After formal approval of DTAB, these combinations are construed to be new drugs and any company wishing to market/manufacture the formulation would require submitting its Application in Form 44 to the DCGI to get approval in Form 45.
This decision was expected to send a clear signal to all concerned that resorting to any form of shortcuts to bypass strict adherence to prescribed regulatory requirements, could seriously jeopardize patients’ interest and safety. The same process was subsequently followed for the balance 142 FDCs, as well.
Thereafter, a special committee was again appointed by the CDSCO in 2013 to look into this matter in a holistic way. However, such sporadic knee-jerk reactions have failed to deliver any tangible results in this area – not just yet.
The saga continues:
Even after the above critical decision of the DTAB the saga still continues.
In March 2013, by a written reply, the Minister for Health and Family Welfare reportedly informed the Lok Sabha (the lower House of the Parliament) that in twenty three cases of new FDC, licenses have been granted by the State Licensing Authorities (SLAs) without the mandatory approval of the DCGI and action will be taken in all these cases.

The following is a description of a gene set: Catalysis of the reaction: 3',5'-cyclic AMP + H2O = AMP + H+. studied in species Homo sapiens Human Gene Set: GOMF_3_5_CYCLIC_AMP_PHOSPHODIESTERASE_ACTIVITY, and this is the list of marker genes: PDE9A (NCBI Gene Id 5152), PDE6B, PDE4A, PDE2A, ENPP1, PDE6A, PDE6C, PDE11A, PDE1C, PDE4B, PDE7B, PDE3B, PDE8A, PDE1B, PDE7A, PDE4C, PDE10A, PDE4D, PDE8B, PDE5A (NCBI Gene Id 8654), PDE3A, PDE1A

However, no one seems to know, as yet, what action the Government has taken against those errant officials.
Recently, the Directorate General of Health Services (DGHS) by a notification to State Drug Controllers has reportedly ordered all manufacturers of new FDC products, licensed locally before October 2012 without CDSCO permission, to submit safety and efficacy data prior to 30 August 2013.
This decision of DGHS has created a furore within the concerned FDC manufacturers, yet again, the possible outcome of which is yet to be ascertained.
The State Drug Controllers had issued manufacturing licenses for these FDCs prior to October 2012. At that time concerned manufacturers were given 18 months time period to prove efficacy and safety of these medicines to the DCGI. Regrettably, as per the above report, the DCGI has confirmed that he has received hardly any response from the FDC manufacturers till date on this regulatory requirement.